location / {
        try_files $uri $uri/ =404;
    }

    location ~ [^/]\.php(/|$) {
        fastcgi_split_path_info ^(.+?\.php)(/.*)$;
        fastcgi_pass   127.0.0.1:9000;
        fastcgi_index  index.php;
        fastcgi_param  SCRIPT_FILENAME    $request_filename;

        fastcgi_connect_timeout 60;
        fastcgi_send_timeout 180;
        fastcgi_read_timeout 180;
        fastcgi_buffer_size 512k;
        fastcgi_buffers 512 16k;
        fastcgi_busy_buffers_size 1m;
        fastcgi_temp_file_write_size 4m;
        fastcgi_max_temp_file_size 4m;
        fastcgi_intercept_errors off;

        fastcgi_param  PATH_INFO          $fastcgi_path_info;
        fastcgi_param  PATH_TRANSLATED    $document_root$fastcgi_path_info;

        fastcgi_param  QUERY_STRING       $query_string;
        fastcgi_param  REQUEST_METHOD     $request_method;
        fastcgi_param  CONTENT_TYPE       $content_type;
        fastcgi_param  CONTENT_LENGTH     $content_length;

        fastcgi_param  SCRIPT_NAME        $fastcgi_script_name;
        fastcgi_param  REQUEST_URI        $request_uri;
        fastcgi_param  DOCUMENT_URI       $document_uri;
        fastcgi_param  DOCUMENT_ROOT      $document_root;
        fastcgi_param  SERVER_PROTOCOL    $server_protocol;
        fastcgi_param  REQUEST_SCHEME     $scheme;
        fastcgi_param  HTTPS              $https if_not_empty;
        fastcgi_param  HTTP_PROXY         "";

        fastcgi_param  GATEWAY_INTERFACE  CGI/1.1;
        fastcgi_param  SERVER_SOFTWARE    nginx/$nginx_version;

        fastcgi_param  REMOTE_ADDR        $remote_addr;
        fastcgi_param  REMOTE_PORT        $remote_port;
        fastcgi_param  SERVER_ADDR        $server_addr;
        fastcgi_param  SERVER_PORT        $server_port;
        fastcgi_param  SERVER_NAME        $server_name;

        fastcgi_param  REDIRECT_STATUS    200;

    }
}

The only line in the PHP block that you need to change is fastcgi_pass 127.0.0.1:9000;. All you're doing here is making sure the ports match up.

Once you have your 3 server blocks, 3 PHP-FPM configuration files, and you're set:

nginx -s reload

NOTE: You could simply copy that file to another 2 files to make 3 and just modify the include line. This would probably be better down the line to reduce clutter, but for show, I've simply pasted the contents in to the server block.

  • @jtittle

    Alright one last question on this thread rofl. It's a small thing. I just set up the second website as instructed and everything works perfectly EXCEPT (I use Wordpress 99% of the time) any other page in the site, including wp-admin. I think it's because I used pretty links for this site I imported. I Googled how to allow URL rewrite but shoot that didn't work! (the solution was to change the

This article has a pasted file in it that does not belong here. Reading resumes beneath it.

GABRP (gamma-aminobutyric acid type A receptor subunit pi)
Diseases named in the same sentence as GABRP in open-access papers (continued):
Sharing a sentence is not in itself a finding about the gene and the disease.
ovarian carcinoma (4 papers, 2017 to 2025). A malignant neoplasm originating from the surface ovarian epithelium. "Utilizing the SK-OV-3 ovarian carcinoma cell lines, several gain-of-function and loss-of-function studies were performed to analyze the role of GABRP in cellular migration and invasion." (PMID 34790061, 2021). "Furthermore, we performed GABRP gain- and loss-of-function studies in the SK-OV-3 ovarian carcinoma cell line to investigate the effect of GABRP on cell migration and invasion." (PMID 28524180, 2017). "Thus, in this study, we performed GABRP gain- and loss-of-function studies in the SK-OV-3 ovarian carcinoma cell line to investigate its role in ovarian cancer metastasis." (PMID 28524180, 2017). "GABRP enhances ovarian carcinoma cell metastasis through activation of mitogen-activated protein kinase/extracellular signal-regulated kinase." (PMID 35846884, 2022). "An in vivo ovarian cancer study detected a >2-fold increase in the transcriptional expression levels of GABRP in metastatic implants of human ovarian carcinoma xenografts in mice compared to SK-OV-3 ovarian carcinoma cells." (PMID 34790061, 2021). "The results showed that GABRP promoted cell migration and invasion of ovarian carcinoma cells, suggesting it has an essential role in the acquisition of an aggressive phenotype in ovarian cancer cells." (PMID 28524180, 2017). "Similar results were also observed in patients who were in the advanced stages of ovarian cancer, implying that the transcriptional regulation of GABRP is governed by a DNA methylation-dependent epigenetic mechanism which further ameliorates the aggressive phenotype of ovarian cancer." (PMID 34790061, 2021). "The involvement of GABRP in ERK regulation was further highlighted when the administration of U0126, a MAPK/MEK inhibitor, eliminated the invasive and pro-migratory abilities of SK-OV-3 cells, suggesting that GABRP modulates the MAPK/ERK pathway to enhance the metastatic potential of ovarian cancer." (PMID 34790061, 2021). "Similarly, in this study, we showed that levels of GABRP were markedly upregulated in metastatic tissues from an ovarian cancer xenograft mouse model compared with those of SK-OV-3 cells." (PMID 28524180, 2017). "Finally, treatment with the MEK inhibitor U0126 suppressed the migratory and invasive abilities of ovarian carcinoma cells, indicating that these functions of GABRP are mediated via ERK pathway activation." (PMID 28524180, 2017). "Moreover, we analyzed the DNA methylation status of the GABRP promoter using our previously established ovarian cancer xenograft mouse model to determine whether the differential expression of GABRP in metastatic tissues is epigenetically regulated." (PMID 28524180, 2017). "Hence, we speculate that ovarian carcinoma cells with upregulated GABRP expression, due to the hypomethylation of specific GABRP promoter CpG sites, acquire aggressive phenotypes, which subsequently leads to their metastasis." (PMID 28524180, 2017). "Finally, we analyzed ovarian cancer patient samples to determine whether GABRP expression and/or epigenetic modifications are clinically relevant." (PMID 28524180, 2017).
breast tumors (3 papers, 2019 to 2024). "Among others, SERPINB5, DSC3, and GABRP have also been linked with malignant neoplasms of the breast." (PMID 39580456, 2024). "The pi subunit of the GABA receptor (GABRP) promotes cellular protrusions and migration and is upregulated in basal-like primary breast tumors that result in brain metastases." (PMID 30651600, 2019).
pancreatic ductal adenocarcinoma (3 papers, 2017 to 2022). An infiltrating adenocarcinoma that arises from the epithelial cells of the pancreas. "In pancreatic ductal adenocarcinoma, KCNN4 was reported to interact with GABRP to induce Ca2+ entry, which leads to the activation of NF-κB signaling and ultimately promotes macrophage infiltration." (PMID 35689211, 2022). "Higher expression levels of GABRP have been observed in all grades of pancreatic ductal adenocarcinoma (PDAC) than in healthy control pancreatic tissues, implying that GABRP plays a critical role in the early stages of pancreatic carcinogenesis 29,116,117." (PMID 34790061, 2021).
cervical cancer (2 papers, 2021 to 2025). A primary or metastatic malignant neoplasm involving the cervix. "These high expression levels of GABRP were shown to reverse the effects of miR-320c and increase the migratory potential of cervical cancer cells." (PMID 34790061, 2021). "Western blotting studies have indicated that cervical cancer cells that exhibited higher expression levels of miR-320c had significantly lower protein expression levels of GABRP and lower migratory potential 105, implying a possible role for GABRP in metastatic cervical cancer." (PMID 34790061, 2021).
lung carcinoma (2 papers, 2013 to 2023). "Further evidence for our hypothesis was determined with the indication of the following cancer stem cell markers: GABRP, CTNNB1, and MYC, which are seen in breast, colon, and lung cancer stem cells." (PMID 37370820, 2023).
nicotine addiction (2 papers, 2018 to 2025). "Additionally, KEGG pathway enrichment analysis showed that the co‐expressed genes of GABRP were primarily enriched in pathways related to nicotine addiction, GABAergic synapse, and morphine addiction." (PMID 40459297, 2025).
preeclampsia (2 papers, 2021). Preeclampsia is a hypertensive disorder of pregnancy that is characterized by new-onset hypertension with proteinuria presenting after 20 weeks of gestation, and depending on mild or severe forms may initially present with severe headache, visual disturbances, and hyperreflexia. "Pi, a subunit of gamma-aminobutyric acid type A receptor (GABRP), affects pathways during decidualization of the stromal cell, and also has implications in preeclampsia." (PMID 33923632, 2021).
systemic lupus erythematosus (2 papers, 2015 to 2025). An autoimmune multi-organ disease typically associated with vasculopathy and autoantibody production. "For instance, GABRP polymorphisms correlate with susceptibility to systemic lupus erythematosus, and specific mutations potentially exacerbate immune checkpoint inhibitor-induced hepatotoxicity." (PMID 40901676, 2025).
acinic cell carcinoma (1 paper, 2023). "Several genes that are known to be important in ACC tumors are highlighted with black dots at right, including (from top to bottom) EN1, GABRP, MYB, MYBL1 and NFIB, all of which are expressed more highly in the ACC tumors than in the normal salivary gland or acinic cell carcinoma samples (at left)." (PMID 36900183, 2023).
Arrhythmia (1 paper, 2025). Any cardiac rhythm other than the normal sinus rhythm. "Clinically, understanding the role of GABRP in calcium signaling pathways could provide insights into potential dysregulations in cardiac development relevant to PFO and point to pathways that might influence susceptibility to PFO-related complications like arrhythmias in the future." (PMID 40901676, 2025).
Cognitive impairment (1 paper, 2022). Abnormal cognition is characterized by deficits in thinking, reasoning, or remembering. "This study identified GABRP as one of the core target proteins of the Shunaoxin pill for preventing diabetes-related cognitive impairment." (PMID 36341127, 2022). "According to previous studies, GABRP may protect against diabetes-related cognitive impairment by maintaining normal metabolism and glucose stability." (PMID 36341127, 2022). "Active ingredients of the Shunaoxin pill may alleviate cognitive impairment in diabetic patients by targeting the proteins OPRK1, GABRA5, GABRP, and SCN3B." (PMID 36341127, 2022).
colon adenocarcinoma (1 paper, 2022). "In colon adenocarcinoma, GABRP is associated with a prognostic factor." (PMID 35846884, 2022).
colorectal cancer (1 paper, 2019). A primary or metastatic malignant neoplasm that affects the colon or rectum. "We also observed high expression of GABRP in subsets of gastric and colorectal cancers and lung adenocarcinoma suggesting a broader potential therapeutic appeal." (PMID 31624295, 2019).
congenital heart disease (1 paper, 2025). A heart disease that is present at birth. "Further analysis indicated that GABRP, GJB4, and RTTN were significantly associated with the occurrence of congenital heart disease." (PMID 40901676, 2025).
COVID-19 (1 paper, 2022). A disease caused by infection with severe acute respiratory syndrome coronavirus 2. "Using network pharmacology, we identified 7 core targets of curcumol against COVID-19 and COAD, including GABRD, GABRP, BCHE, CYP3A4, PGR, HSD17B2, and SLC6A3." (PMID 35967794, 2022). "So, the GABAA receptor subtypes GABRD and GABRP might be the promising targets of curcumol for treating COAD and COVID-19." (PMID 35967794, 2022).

try_files $uri $uri/ =404;
    chang to
    try_files $uri $uri/ /index.php?$args;
    

    This allowed me to pull up other pages in the site, but still no luck getting the admin page to show up, so I reverted the change for now.

    • Ignore that. I tailed the log files for nginx. Saw PHP errors. With a little Googling my outdated Wordpress didn't support 7.1! I was planning on updating after moving but that was what caused this problem haha.

      • @danfoote104227

        NGINX does require a little more customizing when it comes to WordPress and their URI structure (from time to time). The strange thing is that WordPress enforces one way and not all plugins follow it, thus you often have you're primary rewrite and then a secondary and in some cases, even a tertiary.

        Once updated, let me know if there's anything that isn't working and we'll get that sorted!

        • @jtittle
          So I can't figure out how I broke it again :P

          I upgraded my droplet because I was finally getting things rolling. Now every site refuses to connect and I don't think nginx is running. I used command line to power off, then shut down the droplet, then upgraded which I'm 99% sure is exactly how you do it?

          nginx -s reload
          

          is giving me the error

          nginx: [error] open() "/etc/nginx/pid/nginx.pid" failed (2: No such file or directory)
          
          • @danfoote104227

            If you restarted the VPS, you'll need to run just nginx which will start NGINX up and create the pid file that's missing.

            You only want to run the reload command when you add new configuration that NGINX needs to be aware of. So, for instance, when you change the main http block in nginx.conf, make changes to a server block for one of your sites, or when you simply want to refresh everything, thus ensuring all changes are loaded.

            My quick setup script doesn't include an init or systemd script, hence why you need to run nginx after restarting. There are a few floating around, though I plan on adding that to the configuration as well.